Sound as a hound
Beer52’s Bryce Kitcher practices his bladder control on the final Brewdog Airlines jaunt
Monday 30 December 2019
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In February 2019, the first flight of “Brewdog Airlines” took off, flying 200-plus craft beer fans to Columbus, Ohio on a Boeing 647. Eight months later, I had the pleasure of being a passenger on the second and final flight, and got to take in the entire Brewdog Airlines experience.
Wanna hear about it?
The Brewdog chartered flight boarded in the salubrious surroundings of London Stansted, with a welcoming handshake from brewery co-founder Martin Dickie. Before taking to the air, there was an announcement from Dickie and his Brewdog partner James Watt, outlining what we could expect from the trip. To sum it up in one word: beer. More specifically, the beer, called Cloud 9, is billed as a ‘Transatlantic IPA,’ brewed to taste better at 40,000 feet. It is hazy, it is fruity, and I am about 95% sure dry-hopping was involved in the brewing process due to the bitter after-taste.
To keep us entertained (as if copious amounts of beer wasn’t enough), we’re provided with several items on our seats, including an iPad, loaded with movies such as Aquaman and Get Out, as well as several episodes of the Brewdog Show to last through the trip. There is also a bespoke in-flight magazine, detailing all of the things we’ll get up to over the next five days, a plastic beer cup, and a nice warm blanket in case things get chilly. Oh, and a Punk IPA, of course. Brewdog’s flagship beers are all on the menu: Punk, Elvis Juice, Hazy Jane, Dead Pony Club, as well as the aforementioned Cloud 9.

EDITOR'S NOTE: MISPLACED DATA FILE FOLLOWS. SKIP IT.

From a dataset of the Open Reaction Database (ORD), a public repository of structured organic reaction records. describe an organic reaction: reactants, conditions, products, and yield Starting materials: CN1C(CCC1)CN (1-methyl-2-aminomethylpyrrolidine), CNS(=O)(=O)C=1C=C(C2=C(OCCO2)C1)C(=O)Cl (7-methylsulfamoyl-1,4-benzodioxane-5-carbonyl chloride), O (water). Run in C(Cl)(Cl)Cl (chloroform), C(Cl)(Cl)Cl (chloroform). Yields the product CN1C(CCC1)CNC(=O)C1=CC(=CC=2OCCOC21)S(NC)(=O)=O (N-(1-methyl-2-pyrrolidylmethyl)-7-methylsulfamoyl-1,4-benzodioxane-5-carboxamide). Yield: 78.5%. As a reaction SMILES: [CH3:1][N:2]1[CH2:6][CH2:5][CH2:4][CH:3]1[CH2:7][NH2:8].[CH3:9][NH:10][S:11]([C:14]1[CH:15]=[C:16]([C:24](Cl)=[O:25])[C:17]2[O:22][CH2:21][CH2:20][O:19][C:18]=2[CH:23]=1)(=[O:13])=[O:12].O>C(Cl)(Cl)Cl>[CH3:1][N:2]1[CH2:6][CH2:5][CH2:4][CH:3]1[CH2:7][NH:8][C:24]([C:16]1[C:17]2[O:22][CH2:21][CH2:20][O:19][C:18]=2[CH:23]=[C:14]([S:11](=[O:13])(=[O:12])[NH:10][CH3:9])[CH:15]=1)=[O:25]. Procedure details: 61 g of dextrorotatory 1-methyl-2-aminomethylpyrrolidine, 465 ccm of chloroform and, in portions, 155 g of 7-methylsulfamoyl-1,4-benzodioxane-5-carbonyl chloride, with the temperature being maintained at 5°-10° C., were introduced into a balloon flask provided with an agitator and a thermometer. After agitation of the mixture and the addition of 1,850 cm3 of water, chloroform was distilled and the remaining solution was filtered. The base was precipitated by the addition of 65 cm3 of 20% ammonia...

The experience on the flight is amazing and the level of service is exceptional. Whenever I run out of beer, a passing air hostess offers me another one. It may also be my first time getting warm food on an airplane which I actually enjoyed; the chicken tikka masala in particular went down very well with a can of Hazy Jane.
Nightmare at 40,000ft
Then, at around six hours into the nine-hour flight, everyone’s worst fears became reality: it is announced that the toilets were almost at full capacity. After inhaling several cans of Brewdog’s offerings, I am overwhelmed by mortal dread.
This issue prompts Brewdog reps to walk up and down the aisles asking everyone to “only use the toilet if you really need to”. Myself, I only ever use the toilet when I really need to – it’s not a place I’ll hang around just for a laugh – but that’s where my drinking stops. I can’t run the risk of a three-hour (plus the unknown amount of time it will take to get through US customers) stint of putting my bladder under extreme pressure. A similar incident apparently occurred on Brewdog Airlines’ first flight in February, with passengers apparently running full-speed off the plane to desperately seek a hole in the ground. All that beer has to go somewhere.
In the Dog House
Touching down in John Glenn Airport, we’re taken through US customs in a break-neck 45 minutes, then on to our buses with another goodie bag. Thankfully after the long flight, the journey to the 42-acre Doghouse hotel only takes twenty minutes. We’re all a bit sleep deprived and have been tanning free beer at altitude for the best part of half a day, and to be honest I’m starting to feel a little dislocated from reality.